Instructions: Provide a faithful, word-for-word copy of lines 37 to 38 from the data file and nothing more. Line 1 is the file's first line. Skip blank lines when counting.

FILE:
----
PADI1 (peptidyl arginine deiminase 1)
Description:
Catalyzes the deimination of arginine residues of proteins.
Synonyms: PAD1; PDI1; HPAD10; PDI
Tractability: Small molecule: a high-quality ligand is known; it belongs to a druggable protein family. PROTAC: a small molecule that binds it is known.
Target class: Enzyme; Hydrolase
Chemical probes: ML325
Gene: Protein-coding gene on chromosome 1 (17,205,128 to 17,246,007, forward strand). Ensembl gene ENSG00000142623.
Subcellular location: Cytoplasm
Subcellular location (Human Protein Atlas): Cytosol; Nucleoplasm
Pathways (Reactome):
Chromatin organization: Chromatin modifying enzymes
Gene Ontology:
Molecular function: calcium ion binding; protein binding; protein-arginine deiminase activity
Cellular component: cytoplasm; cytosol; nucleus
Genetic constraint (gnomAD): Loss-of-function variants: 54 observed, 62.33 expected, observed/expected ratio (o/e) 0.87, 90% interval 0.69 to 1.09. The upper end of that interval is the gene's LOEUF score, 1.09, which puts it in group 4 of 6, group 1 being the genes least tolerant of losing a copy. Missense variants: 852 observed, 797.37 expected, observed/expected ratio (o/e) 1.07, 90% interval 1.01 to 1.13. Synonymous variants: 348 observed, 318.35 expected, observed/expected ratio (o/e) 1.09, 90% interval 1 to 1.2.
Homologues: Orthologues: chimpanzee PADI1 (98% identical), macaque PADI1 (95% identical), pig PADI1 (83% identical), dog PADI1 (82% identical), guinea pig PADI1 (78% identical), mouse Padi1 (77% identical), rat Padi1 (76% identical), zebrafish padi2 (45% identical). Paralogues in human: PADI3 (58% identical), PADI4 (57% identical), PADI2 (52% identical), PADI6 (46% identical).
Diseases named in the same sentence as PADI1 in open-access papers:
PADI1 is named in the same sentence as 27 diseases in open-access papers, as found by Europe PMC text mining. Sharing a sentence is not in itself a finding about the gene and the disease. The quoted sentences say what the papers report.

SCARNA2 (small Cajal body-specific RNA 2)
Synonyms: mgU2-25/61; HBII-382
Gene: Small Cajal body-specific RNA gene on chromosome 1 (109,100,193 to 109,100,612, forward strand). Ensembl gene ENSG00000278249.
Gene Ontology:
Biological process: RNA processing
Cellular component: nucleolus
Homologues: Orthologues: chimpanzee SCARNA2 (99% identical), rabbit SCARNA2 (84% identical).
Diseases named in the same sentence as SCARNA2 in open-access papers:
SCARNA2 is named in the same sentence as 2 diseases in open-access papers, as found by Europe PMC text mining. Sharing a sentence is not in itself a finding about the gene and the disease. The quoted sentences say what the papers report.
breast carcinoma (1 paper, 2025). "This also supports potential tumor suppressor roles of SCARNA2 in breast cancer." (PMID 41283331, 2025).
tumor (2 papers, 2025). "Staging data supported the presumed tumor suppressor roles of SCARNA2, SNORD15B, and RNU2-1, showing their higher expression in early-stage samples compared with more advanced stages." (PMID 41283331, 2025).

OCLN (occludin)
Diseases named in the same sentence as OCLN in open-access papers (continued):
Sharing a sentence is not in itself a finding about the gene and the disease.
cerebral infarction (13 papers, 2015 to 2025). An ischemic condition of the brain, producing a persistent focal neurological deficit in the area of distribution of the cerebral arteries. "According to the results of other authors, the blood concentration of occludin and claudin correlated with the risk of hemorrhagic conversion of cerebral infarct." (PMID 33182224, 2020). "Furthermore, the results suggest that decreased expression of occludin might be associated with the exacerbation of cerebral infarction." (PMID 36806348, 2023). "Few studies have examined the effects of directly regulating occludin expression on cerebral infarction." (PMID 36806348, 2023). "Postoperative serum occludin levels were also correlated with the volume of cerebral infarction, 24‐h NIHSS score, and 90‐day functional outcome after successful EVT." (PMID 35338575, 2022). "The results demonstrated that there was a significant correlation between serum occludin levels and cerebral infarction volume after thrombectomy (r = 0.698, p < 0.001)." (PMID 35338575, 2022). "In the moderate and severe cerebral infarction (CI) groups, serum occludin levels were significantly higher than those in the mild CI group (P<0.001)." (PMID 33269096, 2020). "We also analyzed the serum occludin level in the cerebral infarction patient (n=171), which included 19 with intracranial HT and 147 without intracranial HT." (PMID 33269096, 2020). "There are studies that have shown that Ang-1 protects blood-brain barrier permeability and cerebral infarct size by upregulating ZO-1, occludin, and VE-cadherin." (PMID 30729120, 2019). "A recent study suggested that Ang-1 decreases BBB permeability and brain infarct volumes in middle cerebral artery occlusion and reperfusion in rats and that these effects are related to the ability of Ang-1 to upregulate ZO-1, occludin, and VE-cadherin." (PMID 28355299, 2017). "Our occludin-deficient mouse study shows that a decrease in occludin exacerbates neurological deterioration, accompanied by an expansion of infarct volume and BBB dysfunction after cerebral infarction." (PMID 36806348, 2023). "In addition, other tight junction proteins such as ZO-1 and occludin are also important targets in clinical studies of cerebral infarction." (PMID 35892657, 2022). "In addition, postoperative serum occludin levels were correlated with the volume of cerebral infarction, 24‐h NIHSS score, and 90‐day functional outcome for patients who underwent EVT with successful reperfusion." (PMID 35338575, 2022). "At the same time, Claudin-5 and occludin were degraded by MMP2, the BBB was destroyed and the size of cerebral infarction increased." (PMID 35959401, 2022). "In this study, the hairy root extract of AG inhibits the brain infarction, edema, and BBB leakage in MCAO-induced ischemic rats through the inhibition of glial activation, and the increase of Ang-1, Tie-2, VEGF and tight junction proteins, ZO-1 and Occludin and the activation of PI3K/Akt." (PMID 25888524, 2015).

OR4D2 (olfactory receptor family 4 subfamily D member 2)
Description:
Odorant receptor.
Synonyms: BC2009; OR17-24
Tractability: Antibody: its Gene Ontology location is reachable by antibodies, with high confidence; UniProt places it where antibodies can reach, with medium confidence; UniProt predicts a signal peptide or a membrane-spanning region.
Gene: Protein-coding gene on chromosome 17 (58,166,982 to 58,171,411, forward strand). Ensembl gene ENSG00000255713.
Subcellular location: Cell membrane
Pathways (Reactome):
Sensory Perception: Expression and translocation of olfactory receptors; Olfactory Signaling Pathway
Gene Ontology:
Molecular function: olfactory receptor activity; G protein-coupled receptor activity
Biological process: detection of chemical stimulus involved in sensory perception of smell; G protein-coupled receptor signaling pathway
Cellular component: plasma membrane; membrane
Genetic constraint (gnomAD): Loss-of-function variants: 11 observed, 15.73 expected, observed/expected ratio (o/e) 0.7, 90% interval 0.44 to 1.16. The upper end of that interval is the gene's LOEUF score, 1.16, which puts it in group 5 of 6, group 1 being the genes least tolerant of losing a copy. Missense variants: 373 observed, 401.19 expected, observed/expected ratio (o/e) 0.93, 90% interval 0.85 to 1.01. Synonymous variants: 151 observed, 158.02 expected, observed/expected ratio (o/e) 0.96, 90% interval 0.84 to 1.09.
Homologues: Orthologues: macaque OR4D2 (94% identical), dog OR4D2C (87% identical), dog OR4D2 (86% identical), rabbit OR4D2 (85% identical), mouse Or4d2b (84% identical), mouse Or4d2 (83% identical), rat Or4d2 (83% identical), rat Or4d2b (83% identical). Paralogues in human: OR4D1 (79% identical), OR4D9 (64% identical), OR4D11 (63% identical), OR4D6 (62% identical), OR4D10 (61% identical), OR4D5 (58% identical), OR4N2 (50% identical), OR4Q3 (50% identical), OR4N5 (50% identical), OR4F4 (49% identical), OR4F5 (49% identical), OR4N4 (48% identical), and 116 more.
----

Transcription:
Odorant receptor.
Synonyms: BC2009; OR17-24